In October, Governor Gary Herbert's Education Excellence Commission set an ambitious goal to significantly increase the educational credentials of Utah's working population. Specifically, the commission hopes that by the year 2020, 66 percent of Utahns ages 20 to 64 will have a postsecondary degree or certificate. The reason that this is ambitious is that currently only 39 percent of Utahns hold an associate degree or higher. The reason this is seen as necessary is that the high-paying jobs of a global economy demand a more educated workforce.

But reaching that goal will depend on radically changing how Utah's colleges and universities retain and teach students rather than on simply recruiting more kids.

The Utah System of Higher Education has started to break this goal into its component parts. Eleven percent of the 66 percent would be met through postsecondary certificates. Fifty-five percent of the goal would be met with postsecondary degrees.

Currently, Utah state institutions of higher education enroll about 165,000 students. According to Utah System of Higher Education System estimates, if we were to use current enrollment and completion patterns, the only way to meet the goal of having 55 percent of working adults with an associate degree or higher would require Utah colleges to enroll an additional 109,000 students in 2020.

Consider the audacity of this number. This two-thirds enrollment growth would require registering more than twice as many students than the state expects in natural growth in the next decade. It would mean something close to doubling the current enrollments at Utah State, the University of Utah, Salt Lake Community College, Southern Utah University, and Dixie State combined. Using Lumina Foundation estimates from 2008 for direct costs associated with education at those schools — tuition plus subsidies — it would mean an additional $1.2 billion in annual higher education costs (in 2008 dollars). And this figure does not even begin to address the capital costs associated with the physical capacity problem linked to such growth.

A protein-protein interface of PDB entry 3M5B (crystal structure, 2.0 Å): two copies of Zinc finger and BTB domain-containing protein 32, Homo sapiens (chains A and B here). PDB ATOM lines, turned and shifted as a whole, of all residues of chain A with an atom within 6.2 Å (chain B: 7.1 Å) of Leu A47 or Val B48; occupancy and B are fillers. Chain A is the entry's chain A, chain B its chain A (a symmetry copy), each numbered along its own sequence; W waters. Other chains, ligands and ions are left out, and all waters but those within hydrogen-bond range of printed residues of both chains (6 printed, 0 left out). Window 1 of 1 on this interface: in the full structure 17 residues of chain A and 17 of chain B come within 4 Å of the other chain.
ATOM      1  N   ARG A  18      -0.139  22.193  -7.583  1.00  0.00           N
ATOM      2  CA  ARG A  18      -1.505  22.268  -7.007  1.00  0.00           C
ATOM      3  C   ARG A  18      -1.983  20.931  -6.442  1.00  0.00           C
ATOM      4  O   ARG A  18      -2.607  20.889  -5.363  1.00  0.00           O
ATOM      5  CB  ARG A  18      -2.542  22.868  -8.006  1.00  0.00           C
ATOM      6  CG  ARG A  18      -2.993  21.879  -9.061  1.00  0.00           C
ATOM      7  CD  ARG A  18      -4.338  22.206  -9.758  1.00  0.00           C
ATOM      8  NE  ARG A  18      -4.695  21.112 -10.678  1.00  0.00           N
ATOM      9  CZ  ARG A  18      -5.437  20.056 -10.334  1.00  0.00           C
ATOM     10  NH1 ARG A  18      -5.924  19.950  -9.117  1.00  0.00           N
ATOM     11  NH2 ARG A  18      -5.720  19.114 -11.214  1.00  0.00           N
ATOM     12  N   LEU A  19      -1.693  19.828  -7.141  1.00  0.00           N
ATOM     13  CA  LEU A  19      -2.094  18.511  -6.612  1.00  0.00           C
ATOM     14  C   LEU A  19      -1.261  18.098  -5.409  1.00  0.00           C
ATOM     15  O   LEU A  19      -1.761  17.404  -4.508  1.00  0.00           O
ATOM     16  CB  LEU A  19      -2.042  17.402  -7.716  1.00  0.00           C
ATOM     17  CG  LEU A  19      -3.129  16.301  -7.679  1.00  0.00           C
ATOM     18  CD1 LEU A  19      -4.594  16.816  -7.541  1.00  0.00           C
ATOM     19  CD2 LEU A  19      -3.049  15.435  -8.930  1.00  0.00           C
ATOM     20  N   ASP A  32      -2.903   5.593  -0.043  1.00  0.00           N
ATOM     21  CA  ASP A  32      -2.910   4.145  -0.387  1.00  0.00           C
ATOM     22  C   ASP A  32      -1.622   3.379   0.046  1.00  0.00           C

The Utah System of Higher Education recognizes that achieving the goal of credentialed adults cannot happen by simply enrolling more students. Instead Utah must help far more of those who currently enroll in college to actually earn a college degree. Consider that the Utah two-year college with the highest graduation rate, Snow College, still only has a graduation rate of 49 percent. Instead of doubling new enrollments, educators should be thinking about what it would take to double graduates.

Improving retention and graduation will require significant effort, but there are some clear areas to address. One would be to encourage women in Utah to reclaim their historically high rates of college completion. Another would be to significantly increase the availability and subjective value of the associate degree (which, incidentally, has greater earning power than an incomplete four-year degree). But much of the work will come in streamlining graduation requirements, facilitating transfer of credit, improving the efficacy of concurrent enrollment and intensifying the use of existing physical facilities.

Having an audacious goal helps to clarify priorities. Saturating the state with college-educated adults is both worthy and audacious. But in order to afford it, educators must find efficient ways to improve retention and completion throughout the state.